Better -- sensors, cameras, microphones and proprietary algorithms that calculate human emotion according to vocal intonation and facial expressions. Pepper is the result of a collaboration between Japan's SoftBank Mobile and Aldebaran Robotics, which specialises in the kind of touchy-feely humanoids not feted to bring down Earth in Hollywood movies. It's slated to be able to respond to its environment by reading what's going on around it -- including human emotion. It has an array of sensors to help achieve this, including four microphones, two cameras, a 3D sensor and three touch sensors in its head; a gyro sensor in its chest; two touch sensors in its hands; and two sonar sensors, six laser sensors, three "bumper" sensors; and a gyro sensor in its legs.
Justin Gerrard speaks quickly, Brian Gerrard speaks slowly. But their oil-and-water partnership helped them create Bae, a dating app for black people. "If you are a black person, you see Tinder as a white app," says Brian Gerrard. But the idea is to create an app for black people to safely meet people of all races who want to form a genuine connection.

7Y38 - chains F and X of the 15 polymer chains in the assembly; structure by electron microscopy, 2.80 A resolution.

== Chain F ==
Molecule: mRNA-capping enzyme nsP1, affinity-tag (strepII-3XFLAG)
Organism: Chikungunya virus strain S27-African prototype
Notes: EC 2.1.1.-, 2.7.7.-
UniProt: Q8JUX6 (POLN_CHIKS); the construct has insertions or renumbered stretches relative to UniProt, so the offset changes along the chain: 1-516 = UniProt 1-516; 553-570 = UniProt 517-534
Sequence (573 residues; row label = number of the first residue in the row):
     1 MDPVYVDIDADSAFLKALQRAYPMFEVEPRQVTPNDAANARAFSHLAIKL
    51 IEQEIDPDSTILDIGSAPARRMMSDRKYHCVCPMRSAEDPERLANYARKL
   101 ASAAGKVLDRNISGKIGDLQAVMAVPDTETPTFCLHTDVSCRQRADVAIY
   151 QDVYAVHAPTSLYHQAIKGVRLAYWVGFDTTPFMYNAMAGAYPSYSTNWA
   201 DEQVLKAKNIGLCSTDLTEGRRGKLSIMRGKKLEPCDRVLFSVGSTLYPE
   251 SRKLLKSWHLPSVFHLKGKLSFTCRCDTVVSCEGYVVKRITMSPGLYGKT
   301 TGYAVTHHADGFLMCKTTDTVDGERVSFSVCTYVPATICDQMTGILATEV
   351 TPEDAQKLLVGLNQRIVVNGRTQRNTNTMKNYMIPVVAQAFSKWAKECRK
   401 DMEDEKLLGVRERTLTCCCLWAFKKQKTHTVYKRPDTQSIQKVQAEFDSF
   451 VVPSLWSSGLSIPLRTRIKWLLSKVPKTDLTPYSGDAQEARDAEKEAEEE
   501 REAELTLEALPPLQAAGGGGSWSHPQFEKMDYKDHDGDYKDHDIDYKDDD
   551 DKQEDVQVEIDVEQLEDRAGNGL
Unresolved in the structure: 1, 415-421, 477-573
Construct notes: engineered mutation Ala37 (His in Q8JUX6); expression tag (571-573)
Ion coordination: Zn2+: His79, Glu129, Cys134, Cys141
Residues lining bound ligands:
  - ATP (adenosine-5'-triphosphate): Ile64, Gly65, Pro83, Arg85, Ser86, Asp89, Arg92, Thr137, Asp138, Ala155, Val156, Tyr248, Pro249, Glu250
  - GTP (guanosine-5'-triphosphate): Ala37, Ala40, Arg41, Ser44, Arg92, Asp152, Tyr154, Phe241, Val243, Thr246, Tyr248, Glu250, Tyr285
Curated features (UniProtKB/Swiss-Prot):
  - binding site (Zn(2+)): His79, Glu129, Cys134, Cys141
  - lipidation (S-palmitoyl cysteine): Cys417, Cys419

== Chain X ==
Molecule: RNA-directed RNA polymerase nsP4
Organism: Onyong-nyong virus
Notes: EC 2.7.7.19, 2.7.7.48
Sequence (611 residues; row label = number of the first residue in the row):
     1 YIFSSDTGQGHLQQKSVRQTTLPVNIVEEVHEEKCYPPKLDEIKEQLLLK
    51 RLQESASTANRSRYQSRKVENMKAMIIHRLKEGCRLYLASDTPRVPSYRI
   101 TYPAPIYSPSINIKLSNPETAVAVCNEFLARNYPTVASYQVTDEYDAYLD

Researchers at Stanford University want to develop a more agile drone--one that's able to avoid crashes and gracefully dodge moving hurdles. In order to do so, they developed an obstacle avoidance system that uses a drone-mounted camera to feed information to a computer, which processes information in real time. And to teach their drone agility and gauge its reaction time, they trained it against a fencer. Popular Science explains that the drone, created by researchers Ross Allen and Marco Pavone of Stanford University's Department of Aeronautics and Astronautics, uses machine learning to improve its abilities.